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story.lead_photo.caption Vera Brittain (Alicia Vikander) sees the ill-fated poet Roland Leighton (Kit Harington) off to fight the Great War in "Testament of Youth."

Testament of Youth is an exquisitely composed portrayal of the despair and futility of World War I as seen from the rarely revealed viewpoint of an idealistic young woman.

Based on the memoir by British pacifist Vera Brittain, this decidedly unhurried period drama begins in Great Britain when the war ends on Armistice Day in 1918. Vera (Alicia Vikander, Ex Machina), first seen wandering glumly through a celebratory city crowd, flashes back to remembering the carefree days of 1914, when time was spent attending formal teas, wearing lacy dresses and girlish hats, and romping chastely with her brother Edward (Taron Egerton, Kingsman: The Secret Service) and his pals Victor Richardson (Colin Morgan) and Roland Leighton (Kit Harington, Game of Thrones) on the flower-strewn pastoral family estate.

Testament of Youth

86 Cast: Alicia Vikander, Kit Harington, Taron Egerton, Colin Morgan, Dominic West, Emily Watson, Miranda Richardson

Director: James Kent

Rating: PG-13 for war-related images

Running time: 129 minutes

In between all this mild-mannered fun, Vera has a mission: With Edward's help and a good deal of frowning and stomping about, she's intent on overcoming the objections of her doting father (Dominic West, McNulty on The Wire) and ineffectual mother (Emily Watson) in gaining permission to take the entrance exam to prestigious Oxford, where females seldom tread. An ominous threat of war looms, according to the headlines, but hey, the future looks so bright! Naturally, our quietly determined heroine gets her way.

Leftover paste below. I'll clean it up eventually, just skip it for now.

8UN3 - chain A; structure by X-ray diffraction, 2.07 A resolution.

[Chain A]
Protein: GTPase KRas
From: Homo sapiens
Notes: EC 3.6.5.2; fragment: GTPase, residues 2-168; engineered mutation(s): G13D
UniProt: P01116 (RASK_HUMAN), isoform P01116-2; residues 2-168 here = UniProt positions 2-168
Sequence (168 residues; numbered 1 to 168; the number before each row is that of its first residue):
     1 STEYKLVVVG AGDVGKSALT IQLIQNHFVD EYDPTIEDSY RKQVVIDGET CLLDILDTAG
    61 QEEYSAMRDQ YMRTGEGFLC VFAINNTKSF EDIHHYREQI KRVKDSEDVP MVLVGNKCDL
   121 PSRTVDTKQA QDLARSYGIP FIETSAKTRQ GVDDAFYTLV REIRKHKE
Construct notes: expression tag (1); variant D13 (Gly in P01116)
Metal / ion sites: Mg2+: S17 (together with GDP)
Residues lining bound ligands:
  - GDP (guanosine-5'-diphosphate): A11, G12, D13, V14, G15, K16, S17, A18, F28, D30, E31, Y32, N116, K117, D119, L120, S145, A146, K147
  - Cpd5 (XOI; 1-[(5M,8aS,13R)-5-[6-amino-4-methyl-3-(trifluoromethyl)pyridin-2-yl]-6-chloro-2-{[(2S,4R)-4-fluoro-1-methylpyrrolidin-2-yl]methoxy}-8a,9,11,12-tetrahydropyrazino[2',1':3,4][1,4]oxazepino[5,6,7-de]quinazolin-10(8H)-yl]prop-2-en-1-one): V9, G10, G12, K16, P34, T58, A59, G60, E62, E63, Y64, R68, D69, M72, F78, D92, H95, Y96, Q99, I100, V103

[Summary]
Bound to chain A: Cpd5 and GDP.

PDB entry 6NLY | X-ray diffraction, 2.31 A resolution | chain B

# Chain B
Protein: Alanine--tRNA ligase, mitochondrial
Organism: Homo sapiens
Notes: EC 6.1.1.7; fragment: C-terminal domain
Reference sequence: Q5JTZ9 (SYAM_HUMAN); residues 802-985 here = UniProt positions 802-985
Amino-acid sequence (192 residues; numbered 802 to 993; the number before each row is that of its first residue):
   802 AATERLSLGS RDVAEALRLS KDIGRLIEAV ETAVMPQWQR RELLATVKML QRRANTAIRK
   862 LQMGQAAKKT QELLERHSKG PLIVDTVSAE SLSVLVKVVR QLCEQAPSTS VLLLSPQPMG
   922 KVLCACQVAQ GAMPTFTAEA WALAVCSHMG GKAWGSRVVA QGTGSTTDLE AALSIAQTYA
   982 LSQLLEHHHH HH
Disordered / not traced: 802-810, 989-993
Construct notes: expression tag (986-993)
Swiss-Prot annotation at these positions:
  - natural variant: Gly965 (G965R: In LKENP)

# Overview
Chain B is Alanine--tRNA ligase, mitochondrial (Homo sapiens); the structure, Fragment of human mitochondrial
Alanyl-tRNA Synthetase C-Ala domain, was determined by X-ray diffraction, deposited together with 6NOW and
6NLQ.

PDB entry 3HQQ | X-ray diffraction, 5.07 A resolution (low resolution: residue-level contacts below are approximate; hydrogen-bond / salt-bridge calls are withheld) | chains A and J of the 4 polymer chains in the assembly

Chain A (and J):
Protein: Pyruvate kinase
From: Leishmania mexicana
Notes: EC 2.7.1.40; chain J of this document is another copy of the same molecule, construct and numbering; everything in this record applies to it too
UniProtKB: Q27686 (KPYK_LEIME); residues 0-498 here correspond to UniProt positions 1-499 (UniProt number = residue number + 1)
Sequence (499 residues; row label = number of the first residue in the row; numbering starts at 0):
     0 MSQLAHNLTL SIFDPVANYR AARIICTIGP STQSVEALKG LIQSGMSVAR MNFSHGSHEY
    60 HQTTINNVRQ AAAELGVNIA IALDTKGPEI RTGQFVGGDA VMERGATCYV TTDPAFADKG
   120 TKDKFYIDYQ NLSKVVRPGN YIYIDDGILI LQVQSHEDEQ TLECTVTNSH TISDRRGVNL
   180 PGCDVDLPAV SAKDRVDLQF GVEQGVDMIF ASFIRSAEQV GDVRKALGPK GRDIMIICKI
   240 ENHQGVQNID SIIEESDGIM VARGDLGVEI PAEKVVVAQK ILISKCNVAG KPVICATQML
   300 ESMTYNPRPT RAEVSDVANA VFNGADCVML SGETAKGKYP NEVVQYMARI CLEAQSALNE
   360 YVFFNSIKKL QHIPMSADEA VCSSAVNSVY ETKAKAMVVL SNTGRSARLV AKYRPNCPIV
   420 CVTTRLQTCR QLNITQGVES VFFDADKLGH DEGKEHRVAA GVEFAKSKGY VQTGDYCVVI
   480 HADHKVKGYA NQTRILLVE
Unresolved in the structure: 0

Her clever approach to the stiffly formal exam gains her admission, but almost as soon as she settles into academic life, Vera learns that her brother and Roland plan to leave to defend their country. "Let him be a man," she admonishes her father when Dad is reluctant to let 18-year-old Edward don a uniform. So, after assurances that they look spruce in their soldier gear, Edward and Roland (with whom Vera has entered a clumsy starter romance, complete with exchanges of hand-penned poetry) board a train en route to the front lines.

Although she's reluctant to leave her hard-won place at Oxford, guilt-tripped Vera decides to do her part by becoming a volunteer nurse. After no-nonsense training by Irish nuns, she's off to the battlefields of France. That's where, in short order, her youthful exuberance, self-absorption and dreams of a scholarly life get shot down.

When she returns, Vera's experiences and personal losses during "the war to end all wars" aid her in becoming a voice in opposition to events that resemble the war to end all wars.

The film is all about textures and light, lovely images and precise, artistic composition of one scene after another. Performances are consistently understated; there's no shouting, no uproar and surprisingly little passion. To say the pace is stately is to exaggerate. Testament languidly flows along and refuses to be rushed, which can be unsettling to audiences in search of some action. Those who expect a series of battlefield experiences should look elsewhere, as Testament of Youth is not about war, but about its effects on those caught up in its deadly attractions.

MovieStyle on 07/24/2015

Print Headline: Testament of Youth


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